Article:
Friday, August 4, 2017

As Brexit Gets Underway the Smaller Freight and Ferry Ports Prepare for Changes

Negotiations Will Impact on Whole Communities
Shipping News Feature
UK– Brexit is likely to remain the major topic in the country for the next few years and the outcome of negotiations will have a major impact on the lives and businesses in all communities. None are likely to be more affected than the key points of import and export trade and, of these, the smaller ports around Britain which handle both specialist ferry services and general freight and passenger traffic are likely to feel the results of the discussions and changes more than most.

Such an example is Poole in Dorset, whilst not a major deep water port Poole Harbour and surrounds hold a microcosm of the trades around the UK with everything from an intercontinental ferry service to world famous names in boat and luxury yacht building. Poole Harbour Commissioners (PHC) recently received a special Parliamentary visit to the Port of Poole South Quay harbour expansion from Robin Walker, Minister for the Department for Exiting the European Union.

The Worcester MP met with Jim Stewart, CEO Poole Harbour Commissioners, along with representatives from the fisheries, tourism and shipping sectors in Poole. The PHC is working forward having published a Master Plan designed to assure the future of the port. Discussions were held about the challenges and opportunities arising from Brexit as part of the Government's commitment to engage with people across the country on the EU exit. Jim Stewart, CEO of Poole Harbour Commissioners said:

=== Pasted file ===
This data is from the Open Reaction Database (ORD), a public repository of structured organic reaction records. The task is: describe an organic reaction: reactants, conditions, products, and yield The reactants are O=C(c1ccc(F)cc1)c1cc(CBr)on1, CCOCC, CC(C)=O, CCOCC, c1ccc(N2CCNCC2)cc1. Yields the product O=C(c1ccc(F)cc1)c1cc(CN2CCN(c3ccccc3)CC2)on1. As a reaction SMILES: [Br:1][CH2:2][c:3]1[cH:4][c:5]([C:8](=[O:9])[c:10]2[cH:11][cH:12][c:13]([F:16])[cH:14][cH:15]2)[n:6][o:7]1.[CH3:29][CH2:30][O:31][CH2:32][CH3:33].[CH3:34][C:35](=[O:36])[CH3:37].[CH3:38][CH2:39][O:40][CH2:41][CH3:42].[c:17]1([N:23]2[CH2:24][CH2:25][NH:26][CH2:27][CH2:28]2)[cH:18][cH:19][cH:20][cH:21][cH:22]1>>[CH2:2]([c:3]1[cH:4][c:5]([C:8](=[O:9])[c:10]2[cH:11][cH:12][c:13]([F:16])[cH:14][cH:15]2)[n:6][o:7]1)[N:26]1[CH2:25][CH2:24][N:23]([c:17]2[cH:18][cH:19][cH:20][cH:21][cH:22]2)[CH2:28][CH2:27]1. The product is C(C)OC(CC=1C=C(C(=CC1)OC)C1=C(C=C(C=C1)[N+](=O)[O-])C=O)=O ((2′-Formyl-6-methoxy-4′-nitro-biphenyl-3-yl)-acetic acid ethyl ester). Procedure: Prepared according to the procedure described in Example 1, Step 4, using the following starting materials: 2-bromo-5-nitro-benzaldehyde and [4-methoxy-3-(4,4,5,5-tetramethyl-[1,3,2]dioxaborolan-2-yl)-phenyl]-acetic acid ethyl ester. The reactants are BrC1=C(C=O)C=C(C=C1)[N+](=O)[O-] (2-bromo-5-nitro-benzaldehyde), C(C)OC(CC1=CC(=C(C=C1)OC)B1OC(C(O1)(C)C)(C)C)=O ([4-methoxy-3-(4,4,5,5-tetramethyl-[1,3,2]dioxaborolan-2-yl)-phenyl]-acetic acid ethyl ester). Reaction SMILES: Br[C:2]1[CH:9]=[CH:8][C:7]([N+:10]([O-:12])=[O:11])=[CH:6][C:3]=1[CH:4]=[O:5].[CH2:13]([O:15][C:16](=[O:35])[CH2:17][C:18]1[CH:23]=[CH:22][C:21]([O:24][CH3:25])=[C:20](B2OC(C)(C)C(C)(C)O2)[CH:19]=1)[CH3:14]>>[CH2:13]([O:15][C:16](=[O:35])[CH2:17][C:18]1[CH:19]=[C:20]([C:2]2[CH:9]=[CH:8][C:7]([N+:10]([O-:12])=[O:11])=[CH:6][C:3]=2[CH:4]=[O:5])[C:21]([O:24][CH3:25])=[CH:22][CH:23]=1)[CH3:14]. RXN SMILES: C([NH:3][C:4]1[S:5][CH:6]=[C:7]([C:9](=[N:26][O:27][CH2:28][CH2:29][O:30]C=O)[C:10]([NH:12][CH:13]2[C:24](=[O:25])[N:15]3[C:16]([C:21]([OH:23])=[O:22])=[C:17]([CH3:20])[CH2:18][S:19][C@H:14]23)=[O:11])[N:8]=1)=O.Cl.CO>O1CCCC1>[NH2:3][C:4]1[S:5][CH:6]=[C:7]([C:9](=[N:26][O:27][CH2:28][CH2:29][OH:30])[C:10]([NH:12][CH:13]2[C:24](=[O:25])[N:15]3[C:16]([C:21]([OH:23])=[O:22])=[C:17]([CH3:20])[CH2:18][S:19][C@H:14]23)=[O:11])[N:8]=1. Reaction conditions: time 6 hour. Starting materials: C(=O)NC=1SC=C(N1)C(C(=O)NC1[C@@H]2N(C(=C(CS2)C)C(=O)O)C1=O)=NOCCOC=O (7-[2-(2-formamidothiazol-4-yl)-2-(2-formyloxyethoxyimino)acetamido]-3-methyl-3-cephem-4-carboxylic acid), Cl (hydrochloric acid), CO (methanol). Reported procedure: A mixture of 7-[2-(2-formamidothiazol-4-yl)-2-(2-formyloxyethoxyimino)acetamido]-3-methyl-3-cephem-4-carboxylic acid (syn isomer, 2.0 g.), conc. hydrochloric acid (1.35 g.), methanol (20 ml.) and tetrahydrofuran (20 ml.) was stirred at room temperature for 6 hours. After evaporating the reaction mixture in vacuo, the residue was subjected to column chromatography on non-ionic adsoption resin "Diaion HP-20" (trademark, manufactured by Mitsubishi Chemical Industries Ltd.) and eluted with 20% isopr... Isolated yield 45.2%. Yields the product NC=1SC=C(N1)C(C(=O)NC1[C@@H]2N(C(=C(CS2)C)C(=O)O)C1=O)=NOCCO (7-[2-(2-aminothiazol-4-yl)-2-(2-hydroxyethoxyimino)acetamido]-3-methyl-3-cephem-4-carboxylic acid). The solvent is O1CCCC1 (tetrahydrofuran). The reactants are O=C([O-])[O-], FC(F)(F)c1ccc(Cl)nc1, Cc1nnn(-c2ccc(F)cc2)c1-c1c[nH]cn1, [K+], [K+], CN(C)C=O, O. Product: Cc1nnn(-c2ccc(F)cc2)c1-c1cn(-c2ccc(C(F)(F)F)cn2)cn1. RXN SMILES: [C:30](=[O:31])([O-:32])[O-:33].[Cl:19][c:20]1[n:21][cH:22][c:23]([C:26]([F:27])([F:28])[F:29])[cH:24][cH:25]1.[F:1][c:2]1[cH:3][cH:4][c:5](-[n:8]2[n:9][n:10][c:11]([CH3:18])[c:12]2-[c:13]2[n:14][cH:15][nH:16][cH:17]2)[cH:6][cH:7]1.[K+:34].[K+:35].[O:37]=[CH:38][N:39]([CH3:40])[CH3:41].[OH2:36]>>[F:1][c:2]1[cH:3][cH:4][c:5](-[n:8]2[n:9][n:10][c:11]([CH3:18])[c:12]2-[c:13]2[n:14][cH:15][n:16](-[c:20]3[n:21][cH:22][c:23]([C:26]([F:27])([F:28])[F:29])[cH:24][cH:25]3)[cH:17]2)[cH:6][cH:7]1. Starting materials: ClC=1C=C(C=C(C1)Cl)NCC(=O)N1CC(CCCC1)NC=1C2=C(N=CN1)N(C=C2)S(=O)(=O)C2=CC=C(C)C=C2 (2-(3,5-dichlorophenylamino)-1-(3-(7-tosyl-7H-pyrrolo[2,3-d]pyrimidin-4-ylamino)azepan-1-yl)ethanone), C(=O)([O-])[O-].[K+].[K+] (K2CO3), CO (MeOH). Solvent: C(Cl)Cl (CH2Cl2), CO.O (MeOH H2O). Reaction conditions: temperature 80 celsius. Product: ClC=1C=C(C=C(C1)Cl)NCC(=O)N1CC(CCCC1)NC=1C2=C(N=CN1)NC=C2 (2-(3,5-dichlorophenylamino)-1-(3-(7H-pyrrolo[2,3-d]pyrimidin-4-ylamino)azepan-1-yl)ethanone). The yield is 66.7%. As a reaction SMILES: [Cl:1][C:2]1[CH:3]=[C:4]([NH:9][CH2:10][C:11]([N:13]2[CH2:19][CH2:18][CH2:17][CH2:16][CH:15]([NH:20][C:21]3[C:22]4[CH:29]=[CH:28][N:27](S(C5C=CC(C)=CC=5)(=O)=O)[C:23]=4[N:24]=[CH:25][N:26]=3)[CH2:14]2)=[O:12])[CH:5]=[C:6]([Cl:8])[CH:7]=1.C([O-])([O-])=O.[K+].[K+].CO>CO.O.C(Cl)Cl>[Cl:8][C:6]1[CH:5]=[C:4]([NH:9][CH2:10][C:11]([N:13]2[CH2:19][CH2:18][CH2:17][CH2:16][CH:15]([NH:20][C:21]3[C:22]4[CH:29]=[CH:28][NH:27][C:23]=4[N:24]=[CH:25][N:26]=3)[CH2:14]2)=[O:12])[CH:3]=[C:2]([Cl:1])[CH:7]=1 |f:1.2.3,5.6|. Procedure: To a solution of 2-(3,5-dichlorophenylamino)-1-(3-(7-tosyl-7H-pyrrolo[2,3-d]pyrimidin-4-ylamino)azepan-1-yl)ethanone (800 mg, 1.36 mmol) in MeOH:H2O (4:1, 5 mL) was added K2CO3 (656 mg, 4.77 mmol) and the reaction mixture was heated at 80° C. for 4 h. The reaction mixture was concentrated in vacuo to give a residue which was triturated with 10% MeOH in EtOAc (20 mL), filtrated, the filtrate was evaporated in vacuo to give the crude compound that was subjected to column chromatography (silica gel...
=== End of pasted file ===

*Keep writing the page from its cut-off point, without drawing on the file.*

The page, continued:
“It was a pleasure to meet the Minister. We engaged in a fruitful and constructive dialogue on a range of issues relating to Brexit. We were also able to show the Minister the excellent progress that we are making on the construction of our new South Quay. Work is well underway on the new 200 metre long deep water quay. The £10 million project will be completed by the December 2017, and will ensure that the Port remains competitive with facilities that can accommodate a much wider range of shipping and marine activities.”

Following the meeting, the Minister was accompanied by Jim Stewart and Tommy Russell, Chairman for Poole and District Fishermen's Association to the Port of Poole Marina and boarded a fishing boat moored in the marina. UK Government Minister for Exiting the EU, Robin Walker, said:

“I was very pleased to visit Poole Harbour and meet representatives from many of the region’s key sectors, including tourism, fishing and shipping. These sectors are the beating heart of this region’s economy and make a significant contribution to the UK economy as a whole. These constructive discussions will help us ensure we embrace the significant opportunities our EU exit presents and fully address the challenges it poses to different parts of the country.”

The full Poole Harbour Master Plan can be downloaded here.